In October, Seacology's Program Manager Mary Randolph traveled to the South Pacific, visiting several of our project sites in Fiji and Vanuatu. With new field representatives in both countries, it was a great opportunity to get everybody up to speed on existing projects there and explore ideas for future ones. Here are a few of the highlights of the Vanuatu portion of her trip. For part 1, on Fiji, see the November issue of our e-Newsletter.

Just a few months ago, in March, Vanuatu was making headlines as the site of horrible destruction, when Cyclone Pam struck the island nation. It was the first Category 5 storm to ever hit Vanuatu, and one of the worst natural disasters there in recorded history. Villages were flattened; water, power, and communication were cut off; crops were ruined; and several people were killed. For weeks we were unsure of the status of our project sites in the country.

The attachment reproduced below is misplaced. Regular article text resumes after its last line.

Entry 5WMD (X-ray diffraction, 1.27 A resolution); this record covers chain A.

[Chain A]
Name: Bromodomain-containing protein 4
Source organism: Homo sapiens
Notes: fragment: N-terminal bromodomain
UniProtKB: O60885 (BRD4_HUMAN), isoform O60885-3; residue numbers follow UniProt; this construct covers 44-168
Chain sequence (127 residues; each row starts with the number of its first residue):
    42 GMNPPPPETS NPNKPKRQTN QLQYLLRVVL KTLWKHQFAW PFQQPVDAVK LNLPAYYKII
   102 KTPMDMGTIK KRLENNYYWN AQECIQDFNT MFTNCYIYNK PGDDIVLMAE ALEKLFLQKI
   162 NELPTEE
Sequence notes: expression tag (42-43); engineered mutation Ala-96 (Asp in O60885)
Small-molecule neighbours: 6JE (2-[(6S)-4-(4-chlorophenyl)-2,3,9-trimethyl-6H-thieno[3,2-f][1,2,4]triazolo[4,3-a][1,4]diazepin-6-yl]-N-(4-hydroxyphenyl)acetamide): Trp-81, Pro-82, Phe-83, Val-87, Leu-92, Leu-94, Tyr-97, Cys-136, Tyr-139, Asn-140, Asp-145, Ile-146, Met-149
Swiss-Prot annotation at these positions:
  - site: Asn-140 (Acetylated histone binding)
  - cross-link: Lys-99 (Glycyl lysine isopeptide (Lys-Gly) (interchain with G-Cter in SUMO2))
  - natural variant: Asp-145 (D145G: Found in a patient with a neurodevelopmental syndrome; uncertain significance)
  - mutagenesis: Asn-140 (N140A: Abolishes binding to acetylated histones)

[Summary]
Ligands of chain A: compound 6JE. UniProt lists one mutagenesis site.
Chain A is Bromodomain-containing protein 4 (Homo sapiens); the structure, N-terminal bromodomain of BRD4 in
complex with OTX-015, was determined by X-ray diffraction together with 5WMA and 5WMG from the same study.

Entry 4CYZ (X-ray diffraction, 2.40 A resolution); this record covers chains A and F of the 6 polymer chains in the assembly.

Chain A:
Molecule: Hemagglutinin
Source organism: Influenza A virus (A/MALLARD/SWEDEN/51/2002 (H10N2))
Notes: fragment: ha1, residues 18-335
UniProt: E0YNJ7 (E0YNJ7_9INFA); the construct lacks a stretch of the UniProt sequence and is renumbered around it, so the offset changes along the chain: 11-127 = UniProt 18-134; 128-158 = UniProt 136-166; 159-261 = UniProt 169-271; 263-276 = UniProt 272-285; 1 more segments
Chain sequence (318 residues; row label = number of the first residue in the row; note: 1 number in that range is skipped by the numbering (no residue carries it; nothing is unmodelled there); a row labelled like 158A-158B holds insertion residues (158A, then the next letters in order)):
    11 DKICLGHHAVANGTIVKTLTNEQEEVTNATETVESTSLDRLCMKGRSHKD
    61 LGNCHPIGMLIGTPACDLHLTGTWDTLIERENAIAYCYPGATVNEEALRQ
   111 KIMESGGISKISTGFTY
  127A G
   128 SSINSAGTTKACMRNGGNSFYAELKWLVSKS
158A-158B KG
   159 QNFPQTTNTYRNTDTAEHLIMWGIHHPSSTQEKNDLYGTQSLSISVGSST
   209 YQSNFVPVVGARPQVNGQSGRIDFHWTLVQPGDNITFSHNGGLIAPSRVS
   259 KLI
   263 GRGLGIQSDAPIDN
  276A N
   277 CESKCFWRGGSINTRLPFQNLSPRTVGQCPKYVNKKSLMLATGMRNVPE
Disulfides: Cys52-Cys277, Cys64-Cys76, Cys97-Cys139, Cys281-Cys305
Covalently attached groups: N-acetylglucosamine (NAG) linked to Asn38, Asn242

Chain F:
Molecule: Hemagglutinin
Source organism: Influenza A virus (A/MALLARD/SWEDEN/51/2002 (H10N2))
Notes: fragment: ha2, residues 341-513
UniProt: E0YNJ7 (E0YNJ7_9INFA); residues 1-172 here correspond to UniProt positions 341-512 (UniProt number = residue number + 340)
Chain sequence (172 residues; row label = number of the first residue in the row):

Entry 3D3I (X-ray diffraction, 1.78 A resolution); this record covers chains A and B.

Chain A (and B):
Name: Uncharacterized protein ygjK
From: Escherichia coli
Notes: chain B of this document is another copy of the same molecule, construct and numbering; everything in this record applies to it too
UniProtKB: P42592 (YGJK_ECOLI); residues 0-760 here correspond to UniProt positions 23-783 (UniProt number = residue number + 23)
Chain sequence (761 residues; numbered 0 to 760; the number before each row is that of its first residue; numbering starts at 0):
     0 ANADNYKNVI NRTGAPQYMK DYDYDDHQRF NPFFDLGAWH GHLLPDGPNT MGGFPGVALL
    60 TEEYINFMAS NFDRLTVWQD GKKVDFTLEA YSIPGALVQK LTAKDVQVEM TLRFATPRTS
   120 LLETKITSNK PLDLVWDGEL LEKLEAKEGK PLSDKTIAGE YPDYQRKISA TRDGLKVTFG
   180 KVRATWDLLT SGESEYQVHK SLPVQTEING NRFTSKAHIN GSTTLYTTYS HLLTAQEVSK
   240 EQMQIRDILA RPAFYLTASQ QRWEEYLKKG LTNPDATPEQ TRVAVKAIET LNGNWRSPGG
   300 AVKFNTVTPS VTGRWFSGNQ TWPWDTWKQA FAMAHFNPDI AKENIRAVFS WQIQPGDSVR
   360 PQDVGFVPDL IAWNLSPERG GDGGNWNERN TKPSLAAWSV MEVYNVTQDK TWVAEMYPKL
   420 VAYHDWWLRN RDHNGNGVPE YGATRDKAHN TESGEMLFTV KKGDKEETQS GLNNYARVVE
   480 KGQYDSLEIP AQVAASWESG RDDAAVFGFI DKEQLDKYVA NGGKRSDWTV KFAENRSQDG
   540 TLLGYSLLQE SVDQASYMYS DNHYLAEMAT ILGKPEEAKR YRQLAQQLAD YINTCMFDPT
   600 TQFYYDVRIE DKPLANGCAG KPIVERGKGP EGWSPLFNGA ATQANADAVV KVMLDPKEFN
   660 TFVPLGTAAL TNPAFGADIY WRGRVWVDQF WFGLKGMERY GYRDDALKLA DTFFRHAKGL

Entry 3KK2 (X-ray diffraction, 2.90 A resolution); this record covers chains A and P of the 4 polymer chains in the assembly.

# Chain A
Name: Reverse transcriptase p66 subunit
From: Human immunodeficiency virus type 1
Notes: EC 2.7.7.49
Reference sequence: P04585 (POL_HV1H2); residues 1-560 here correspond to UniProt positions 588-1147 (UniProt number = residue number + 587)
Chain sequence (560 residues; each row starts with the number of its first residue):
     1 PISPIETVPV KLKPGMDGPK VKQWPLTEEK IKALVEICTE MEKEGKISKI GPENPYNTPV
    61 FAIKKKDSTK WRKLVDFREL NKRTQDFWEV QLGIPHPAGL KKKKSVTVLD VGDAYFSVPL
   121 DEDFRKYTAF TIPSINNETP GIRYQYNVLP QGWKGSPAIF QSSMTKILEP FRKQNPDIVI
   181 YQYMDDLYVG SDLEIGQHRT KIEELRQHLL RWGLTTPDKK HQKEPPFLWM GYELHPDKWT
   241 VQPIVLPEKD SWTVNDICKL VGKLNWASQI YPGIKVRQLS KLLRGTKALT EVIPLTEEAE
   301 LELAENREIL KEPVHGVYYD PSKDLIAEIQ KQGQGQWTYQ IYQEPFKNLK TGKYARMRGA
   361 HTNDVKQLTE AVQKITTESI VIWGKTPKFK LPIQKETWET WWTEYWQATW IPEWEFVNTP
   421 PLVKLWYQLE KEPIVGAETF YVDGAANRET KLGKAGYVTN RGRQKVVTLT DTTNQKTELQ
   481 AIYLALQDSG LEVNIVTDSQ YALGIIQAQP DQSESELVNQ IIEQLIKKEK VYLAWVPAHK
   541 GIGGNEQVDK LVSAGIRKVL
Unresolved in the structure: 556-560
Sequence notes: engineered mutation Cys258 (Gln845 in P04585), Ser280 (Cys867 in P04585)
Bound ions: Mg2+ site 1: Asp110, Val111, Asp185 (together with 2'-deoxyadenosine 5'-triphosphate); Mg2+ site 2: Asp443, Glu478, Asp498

Vanuatu is now recovering, albeit slowly. As reports trickled in, we were proud to learn that the sturdy community centers built as part of Seacology projects on Efatu Island not only withstood the storm but doubled as emergency shelters for more than 100 displaced people. On her recent visit to Vanuatu, Mary and new Field Representative Albert Williams visited several projects sites and found both their community and ecological benefits intact:

Sanoa, Efate Island: Touring the marine no-take area established here in 2007, village leaders spoke with pride of its benefits being passed down to future generations. The community is interested in partnering with Seacology to repair the minor damage to the community center.